The Balvenie Just Released a Collection of Cool Stuff Made from Whisky Barrels

While we love our barrel-aged spirits, aging in wood can be an unsustainable business. So, we love it when brands either sell their barrels for a second use or turn them into something else entirely. The Balvenie is known for celebrating skilled artisans and the brand did a lot to highlight their talents in the series Raw Craft, hosted by the late, great Anthony Bourdain. Now, the Scotch house is turning to the style world by partnering with the Council of Fashion Designers of America (CFDA) and Todd Snyder to create a style and home collection crafted from used whisky barrels.

The collection features four special items from four different artisans. Black Fox Furniture designed a double-sided charcuterie board and each side features a recess that’s perfect for holding a Glencairn whisky glass: One side highlights the charred wood, while the other showcases the beauty of uncharred white oak. The boards are finished with a Balvenie-infused oil for an extra distinctive touch.

Louie Scalzo has been playing drums since the ‘70s, and his mastery can be seen in his beautifully crafted instruments at SJC Drums. He created a snare drum specifically for this collection, and the gorgeous wood exterior was taken from The Balvenie’s aged whisky. Scalzo commented that the fir timbers that housed the whisky created some of the most beautiful sounding (and delicious smelling) drum shells to date.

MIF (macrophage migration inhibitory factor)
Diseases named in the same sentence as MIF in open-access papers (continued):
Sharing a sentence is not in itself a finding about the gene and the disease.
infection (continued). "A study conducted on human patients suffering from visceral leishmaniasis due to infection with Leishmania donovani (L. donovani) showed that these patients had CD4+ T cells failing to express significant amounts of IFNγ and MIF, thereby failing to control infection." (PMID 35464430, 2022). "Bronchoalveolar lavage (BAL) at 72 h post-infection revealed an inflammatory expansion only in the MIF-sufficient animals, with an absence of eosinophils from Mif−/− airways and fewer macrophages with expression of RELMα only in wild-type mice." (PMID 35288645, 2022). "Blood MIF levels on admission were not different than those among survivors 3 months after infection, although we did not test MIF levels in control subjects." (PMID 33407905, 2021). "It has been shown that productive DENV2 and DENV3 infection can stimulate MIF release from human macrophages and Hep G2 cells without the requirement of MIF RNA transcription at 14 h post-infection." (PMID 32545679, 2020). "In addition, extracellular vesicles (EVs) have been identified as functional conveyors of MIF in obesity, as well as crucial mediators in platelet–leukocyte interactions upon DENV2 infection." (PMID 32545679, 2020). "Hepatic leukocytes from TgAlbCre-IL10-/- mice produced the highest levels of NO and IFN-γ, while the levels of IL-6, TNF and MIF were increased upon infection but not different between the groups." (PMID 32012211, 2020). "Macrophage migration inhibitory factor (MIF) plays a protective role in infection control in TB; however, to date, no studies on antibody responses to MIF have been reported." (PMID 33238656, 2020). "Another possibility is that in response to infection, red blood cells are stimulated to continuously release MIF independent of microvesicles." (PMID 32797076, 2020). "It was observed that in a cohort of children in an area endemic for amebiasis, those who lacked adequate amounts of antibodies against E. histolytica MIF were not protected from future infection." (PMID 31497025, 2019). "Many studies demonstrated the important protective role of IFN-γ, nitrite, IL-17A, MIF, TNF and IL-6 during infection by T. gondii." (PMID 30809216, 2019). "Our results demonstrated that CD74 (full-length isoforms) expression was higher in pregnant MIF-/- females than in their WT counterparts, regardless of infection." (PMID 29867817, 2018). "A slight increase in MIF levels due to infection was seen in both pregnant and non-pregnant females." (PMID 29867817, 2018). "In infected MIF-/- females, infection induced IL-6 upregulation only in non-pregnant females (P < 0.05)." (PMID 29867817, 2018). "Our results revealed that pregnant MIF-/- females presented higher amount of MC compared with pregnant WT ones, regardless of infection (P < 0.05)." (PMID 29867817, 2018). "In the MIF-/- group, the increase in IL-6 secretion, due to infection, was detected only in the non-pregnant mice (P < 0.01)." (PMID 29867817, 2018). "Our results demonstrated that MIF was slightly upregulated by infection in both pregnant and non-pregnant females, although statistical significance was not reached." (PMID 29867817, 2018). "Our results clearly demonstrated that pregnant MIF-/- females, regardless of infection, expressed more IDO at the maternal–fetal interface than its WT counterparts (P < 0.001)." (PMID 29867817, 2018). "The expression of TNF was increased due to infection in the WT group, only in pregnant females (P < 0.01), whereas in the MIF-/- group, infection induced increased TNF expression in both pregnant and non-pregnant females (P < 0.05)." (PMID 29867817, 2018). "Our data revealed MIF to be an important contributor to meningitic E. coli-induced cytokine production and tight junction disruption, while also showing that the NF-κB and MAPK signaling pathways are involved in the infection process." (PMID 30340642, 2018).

Fans of fine footwear will love the collaboration with Raul Ojeda of LA-based Willie’s Shoe Service and Don Ville. Each pair of $3,600 boots is custom-made to order and crafted from handsome leather and a heel filled with Balvenie barrel wood. If you’re looking to drop a cool $15,000, the shoes come with roundtrip domestic airfare to Los Angeles for your custom fitting, a special Balvenie tasting at Ojeda’s studio, and two nights at a five-star hotel.

Perhaps our favorite piece from this collection is The Balvenie Bar Cart, which is made to order by Foundrywood artisan Mats Christeen. He transforms the wood from reclaimed barrels into a show-stopping piece of art that displays both the natural exterior and charred interior. At almost $4,000 apiece, it’s quite expensive for a bar cart—but it’s also the coolest one we’ve ever seen.

You can check out the collection on Todd Snyder’s website or visit the designer’s Madison Square store in NYC to take a closer look.

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